Young adults who are overweight or obese have an increased risk of pancreatic cancer, and being obese at an older age is associated with a lower overall survival rate for patients with pancreatic cancer, revealed by researchers.
The new study published in the June 24 issue of JAMA.
Pancreatic cancer is the fourth leading cause of cancer-related death for both men and women in the United States. As the prevalence of overweight and obesity have rapidly increased during the last 2 decades, accumulating evidence has emerged that excess body weight is a risk factor for pancreatic cancer.
“However, to our knowledge, no study has explicitly reported the association between excess body weight across an individual’s life span and the risk of pancreatic cancer or identified at which ages the key predisposing weight change usually occurs,” the authors write.
Donghui Li, Ph.D., of the University of Texas M. D. Anderson Cancer Center, Houston, and colleagues conducted a study to determine the associations between body mass index (BMI) over a lifetime and pancreatic cancer risk, age at onset, and overall patient survival.
The study included 841 patients with pancreatic cancer and 754 healthy individuals matched by age, race, and sex. Height and body weight histories were collected by personal interview starting at ages 14 to 19 years and over 10-year intervals progressing to the year prior to recruitment in the study.
The researchers found that individuals who were overweight (a BMI of 25-29.9) from the ages of 14 to 39 years or obese (a BMI of 30 or greater) from the ages of 20 to 49 years had an associated increased risk of pancreatic cancer, independent of diabetes status. The association between average BMI (per 5-unit increase) and risk of pancreatic cancer was stronger in men than in women. The association was statistically significant for each age group from 14 to 69 years in men but only from ages 14 to 39 years in women. The estimated association of average BMI (per 5-unit increase) with cancer risk also was slightly stronger in ever smokers than in never smokers. It was estimated that 10.3 percent of never smokers and 21.3 percent of ever smokers had pancreatic cancer attributable to being overweight or obese at an early age prior to cancer diagnosis (i.e., from the ages of 14-59 years).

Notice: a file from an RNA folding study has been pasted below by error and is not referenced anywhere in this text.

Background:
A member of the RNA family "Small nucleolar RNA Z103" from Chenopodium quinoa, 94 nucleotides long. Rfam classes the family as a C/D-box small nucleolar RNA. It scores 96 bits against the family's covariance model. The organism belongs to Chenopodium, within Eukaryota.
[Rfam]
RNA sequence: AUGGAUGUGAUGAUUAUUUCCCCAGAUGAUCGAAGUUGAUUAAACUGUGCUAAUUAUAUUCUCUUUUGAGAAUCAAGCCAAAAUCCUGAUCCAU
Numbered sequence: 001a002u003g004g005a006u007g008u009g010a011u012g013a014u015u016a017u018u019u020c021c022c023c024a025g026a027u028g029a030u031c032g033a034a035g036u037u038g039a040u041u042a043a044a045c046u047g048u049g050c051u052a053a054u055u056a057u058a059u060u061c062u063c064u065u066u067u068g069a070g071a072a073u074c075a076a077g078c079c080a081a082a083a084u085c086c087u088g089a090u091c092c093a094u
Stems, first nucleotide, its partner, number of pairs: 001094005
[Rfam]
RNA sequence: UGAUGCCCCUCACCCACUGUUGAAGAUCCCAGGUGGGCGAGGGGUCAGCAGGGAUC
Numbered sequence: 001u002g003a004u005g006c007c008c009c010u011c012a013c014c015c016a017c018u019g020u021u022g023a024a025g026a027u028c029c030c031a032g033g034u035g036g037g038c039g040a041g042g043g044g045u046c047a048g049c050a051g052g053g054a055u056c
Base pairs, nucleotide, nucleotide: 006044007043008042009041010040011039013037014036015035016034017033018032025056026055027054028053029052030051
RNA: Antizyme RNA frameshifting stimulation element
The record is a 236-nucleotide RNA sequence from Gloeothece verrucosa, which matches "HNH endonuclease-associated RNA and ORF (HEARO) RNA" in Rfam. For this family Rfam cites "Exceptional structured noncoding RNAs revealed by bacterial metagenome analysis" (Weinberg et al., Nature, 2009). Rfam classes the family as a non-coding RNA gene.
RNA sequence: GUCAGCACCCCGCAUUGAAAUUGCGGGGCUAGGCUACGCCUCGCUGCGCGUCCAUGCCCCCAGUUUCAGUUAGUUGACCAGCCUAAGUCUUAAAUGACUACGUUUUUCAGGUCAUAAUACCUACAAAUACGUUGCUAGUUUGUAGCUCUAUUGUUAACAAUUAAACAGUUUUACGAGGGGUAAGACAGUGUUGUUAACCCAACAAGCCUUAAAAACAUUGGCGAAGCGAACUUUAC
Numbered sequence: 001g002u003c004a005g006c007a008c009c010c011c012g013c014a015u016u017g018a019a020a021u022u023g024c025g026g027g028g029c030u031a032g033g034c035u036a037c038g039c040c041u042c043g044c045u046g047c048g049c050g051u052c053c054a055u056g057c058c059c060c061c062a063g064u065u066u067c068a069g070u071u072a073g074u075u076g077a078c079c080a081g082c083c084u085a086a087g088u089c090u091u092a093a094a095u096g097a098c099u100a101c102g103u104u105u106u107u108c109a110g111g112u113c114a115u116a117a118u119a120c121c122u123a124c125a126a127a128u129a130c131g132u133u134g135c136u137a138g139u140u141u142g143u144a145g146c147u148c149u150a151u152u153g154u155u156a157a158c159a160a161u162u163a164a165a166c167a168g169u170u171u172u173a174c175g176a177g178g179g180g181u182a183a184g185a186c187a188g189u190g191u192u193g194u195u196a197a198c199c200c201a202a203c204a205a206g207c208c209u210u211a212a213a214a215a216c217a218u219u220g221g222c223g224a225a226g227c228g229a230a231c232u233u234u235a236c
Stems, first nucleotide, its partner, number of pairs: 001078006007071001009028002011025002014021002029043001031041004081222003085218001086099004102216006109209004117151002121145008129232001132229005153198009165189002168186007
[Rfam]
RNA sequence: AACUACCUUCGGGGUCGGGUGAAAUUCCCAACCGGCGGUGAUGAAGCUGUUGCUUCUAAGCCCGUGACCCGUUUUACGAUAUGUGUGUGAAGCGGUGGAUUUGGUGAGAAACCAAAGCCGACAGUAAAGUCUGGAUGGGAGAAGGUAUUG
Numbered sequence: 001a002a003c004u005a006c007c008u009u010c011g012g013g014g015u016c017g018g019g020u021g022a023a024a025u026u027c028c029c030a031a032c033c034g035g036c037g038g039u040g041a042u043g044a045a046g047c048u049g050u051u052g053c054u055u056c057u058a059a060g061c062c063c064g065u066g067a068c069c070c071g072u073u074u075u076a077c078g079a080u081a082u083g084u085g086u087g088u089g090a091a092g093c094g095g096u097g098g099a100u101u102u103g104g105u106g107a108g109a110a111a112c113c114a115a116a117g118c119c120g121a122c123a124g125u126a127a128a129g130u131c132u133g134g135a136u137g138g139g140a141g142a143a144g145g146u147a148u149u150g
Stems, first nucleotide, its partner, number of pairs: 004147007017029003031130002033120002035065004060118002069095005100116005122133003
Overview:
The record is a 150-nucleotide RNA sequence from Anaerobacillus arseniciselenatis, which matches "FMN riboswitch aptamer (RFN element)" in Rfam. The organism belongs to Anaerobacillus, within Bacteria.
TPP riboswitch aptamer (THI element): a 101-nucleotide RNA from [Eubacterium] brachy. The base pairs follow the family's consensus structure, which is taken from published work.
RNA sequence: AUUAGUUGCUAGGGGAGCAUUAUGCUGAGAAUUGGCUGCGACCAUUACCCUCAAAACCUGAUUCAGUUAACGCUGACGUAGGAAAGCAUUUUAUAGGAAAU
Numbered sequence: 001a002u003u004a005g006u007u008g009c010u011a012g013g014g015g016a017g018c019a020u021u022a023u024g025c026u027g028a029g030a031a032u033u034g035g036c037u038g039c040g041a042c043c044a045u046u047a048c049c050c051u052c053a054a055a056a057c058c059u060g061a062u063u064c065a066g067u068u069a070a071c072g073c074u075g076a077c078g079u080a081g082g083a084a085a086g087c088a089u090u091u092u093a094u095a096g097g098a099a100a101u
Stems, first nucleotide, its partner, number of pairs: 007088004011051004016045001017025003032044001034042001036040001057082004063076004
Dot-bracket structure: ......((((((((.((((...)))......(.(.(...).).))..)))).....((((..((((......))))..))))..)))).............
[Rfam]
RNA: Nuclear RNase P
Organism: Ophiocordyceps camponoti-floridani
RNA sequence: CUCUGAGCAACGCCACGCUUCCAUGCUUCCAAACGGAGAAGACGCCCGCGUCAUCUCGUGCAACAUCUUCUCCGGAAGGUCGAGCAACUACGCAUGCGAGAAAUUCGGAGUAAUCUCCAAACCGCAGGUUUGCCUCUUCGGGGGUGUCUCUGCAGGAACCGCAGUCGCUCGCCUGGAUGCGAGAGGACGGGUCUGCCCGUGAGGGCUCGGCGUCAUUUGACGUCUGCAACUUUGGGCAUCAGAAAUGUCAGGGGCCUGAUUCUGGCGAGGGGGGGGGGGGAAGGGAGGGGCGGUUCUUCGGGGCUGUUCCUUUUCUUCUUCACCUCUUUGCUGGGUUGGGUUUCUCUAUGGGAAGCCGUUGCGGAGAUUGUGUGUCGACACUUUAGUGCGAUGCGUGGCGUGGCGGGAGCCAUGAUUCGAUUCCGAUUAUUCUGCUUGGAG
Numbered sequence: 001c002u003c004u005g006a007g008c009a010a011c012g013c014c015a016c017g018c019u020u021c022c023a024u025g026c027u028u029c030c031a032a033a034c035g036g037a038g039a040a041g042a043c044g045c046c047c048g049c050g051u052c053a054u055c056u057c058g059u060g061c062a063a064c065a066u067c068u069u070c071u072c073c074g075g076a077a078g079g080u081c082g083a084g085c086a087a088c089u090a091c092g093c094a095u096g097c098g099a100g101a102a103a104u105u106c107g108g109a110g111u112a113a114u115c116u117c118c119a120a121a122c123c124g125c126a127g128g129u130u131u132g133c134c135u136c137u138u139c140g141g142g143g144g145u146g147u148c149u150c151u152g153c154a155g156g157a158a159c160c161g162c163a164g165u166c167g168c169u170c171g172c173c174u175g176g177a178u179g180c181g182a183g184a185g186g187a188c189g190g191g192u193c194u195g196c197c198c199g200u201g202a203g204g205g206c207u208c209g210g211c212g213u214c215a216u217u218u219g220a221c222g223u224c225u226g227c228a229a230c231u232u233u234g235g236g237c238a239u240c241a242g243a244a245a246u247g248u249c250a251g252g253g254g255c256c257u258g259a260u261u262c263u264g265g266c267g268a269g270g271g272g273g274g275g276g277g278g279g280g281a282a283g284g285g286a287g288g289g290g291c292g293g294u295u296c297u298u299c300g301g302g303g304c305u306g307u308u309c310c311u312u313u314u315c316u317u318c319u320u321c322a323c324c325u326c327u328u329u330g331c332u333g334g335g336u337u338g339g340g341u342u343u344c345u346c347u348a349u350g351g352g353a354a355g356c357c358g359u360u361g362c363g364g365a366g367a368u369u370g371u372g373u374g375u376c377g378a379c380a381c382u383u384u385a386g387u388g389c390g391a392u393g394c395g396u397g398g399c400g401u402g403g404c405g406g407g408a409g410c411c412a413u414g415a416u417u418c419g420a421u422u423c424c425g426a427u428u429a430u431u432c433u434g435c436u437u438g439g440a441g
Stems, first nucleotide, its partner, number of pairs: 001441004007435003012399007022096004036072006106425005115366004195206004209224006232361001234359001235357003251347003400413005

Overweight or obesity during early adulthood was associated with a greater risk of pancreatic cancer and a younger age of disease onset. Obesity at an older age was associated with a lower overall survival in patients with pancreatic cancer, researchers conclude.
Source: Journal of the American Medical Association, USA